Domestic Violence Defense
Oscar-winning actress Halle Berry will appear in court this week in a domestic violence case that has received international attention.
This past Thanksgiving, Berry’s fiancé got into a brutal fight with Berry’s ex-boyfriend that left both men with serious injuries. Each man filed a restraining order against the other.
The incident occurred in Berry’s driveway while her 4-year-old daughter was inside the house.
In Pennsylvania, a restraining order is known as a PFA, or Protection From Abuse order, which restricts contact between the parties and can be used to gain leverage in child custody matters.
In Berry’s case, the restraining orders could affect her child custody case. Last month, a judge denied Berry’s request to move with her fiancé to France because her ex-boyfriend shares custody of the child.
In Pennsylvania, a person cannot relocate with a child unless every person with custody rights to the child consents or the court approves the relocation.
Berry, like many of our clients throughout Southwestern Pennsylvania, will spend much of this holiday season in court battling over child custody, restraining orders, and criminal charges arising out of the domestic violence incident from Thanksgiving.
Spivak Law Firm handles all domestic violence matters, including PFA restraining orders, criminal charges, and child custody matters. To schedule an appointment, call us at (412) 344-4900 or toll free at (800) 545-9390.
Dave, my client, can’t sit still. About a week ago, he was served with a PFA restraining order from his wife for stalking. Now he’s pacing the third-floor hallway of the family court building in downtown Pittsburgh nervously awaiting his PFA hearing.
I met Dave a few days earlier at my law offices to discuss his case. Dave and his wife were separated for several months. They have a young son together. They both also have children from prior relationships.
She claims he was stalking her by showing up unexpectedly at places like the grocery store, the gas station, Kennywood and Sandcastle. Dave denies following her, and says it was coincidental — after all, they live in the same neighborhood.
Dave was anxious about the PFA. He knew his wife was using it to gain custody rights over their child. The PFA system — though vitally important for helping victims of domestic abuse — is routinely abused by people aiming to get leverage in a child custody case or to evict an ex from a shared residence.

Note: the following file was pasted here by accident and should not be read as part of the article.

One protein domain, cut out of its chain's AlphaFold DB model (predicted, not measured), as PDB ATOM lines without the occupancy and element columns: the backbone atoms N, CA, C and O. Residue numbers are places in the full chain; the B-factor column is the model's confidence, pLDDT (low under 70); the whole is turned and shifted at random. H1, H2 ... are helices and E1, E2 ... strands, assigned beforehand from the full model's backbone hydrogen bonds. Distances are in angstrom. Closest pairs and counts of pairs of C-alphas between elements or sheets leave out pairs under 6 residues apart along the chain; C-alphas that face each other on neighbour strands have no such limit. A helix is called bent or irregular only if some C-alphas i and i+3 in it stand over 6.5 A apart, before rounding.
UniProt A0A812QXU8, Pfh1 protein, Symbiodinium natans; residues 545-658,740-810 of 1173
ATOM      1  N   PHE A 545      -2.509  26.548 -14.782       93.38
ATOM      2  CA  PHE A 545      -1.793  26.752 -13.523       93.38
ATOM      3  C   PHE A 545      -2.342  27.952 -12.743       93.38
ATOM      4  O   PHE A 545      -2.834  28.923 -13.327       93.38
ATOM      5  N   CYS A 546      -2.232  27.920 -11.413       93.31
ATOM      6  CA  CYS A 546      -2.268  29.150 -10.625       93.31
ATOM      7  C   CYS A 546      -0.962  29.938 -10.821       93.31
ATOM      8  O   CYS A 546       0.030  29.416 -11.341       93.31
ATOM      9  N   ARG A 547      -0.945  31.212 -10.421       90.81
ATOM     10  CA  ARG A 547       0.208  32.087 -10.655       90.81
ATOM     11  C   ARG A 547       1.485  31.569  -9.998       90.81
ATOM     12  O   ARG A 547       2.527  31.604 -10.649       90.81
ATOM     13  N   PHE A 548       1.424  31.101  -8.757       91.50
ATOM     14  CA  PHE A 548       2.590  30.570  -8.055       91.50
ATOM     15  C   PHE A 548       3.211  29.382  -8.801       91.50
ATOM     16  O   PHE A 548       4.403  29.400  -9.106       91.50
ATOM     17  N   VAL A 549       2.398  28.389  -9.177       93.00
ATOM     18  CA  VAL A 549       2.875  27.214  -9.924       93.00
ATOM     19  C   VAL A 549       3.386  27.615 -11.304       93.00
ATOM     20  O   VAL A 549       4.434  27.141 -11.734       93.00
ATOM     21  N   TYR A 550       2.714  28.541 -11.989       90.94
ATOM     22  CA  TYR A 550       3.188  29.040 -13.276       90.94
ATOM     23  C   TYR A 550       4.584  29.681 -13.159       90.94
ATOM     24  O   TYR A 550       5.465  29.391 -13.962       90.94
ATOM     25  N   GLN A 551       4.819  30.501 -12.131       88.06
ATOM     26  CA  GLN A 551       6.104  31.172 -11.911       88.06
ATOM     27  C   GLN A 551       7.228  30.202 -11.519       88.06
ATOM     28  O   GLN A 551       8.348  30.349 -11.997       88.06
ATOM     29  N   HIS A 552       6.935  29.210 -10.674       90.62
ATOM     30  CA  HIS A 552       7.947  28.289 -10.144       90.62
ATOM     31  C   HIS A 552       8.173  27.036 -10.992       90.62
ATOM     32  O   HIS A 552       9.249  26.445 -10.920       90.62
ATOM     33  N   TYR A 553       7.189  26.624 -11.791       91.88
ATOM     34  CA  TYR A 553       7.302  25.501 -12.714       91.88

He also worried that she would one day lie about him violating the PFA to get him arrested. Violating any provision of a PFA can land you in jail for 6 months. In domestic violence cases, police routinely make arrests based solely on the complainant’s statement.
I asked Dave to stay in the waiting room with the other PFA defendants while I met with his wife’s attorney. Most PFA cases get resolved by the attorneys without ever having to appear before a judge. But the wife’s attorney insisted on a three-year PFA against my client – the maximum allowed under Pennsylvania law.
I told the attorney that no judge would grant a three-year PFA against my client. But the opposing counsel would not budge. So I said we needed to go before a judge.
At the PFA hearing, I argued that the wife did not allege any physical abuse or threatening behavior. I further explained that the wife does not fear my client, and provided the judge with recent hotel receipts, phone records, and witness statements proving their ongoing relationship.
The judge dismissed the PFA order. My client let out a big sigh of relief and threw his arm around me.
At Spivak Law Firm, aim to provide the strongest possible defense for people accused of stalking, harassment, verbal threats, and physical abuse. In most cases, we get the PFA dismissed. If you’ve been served with a PFA, call Spivak Law Firm at (412) 344-4900 or toll free at (800) 545-9390.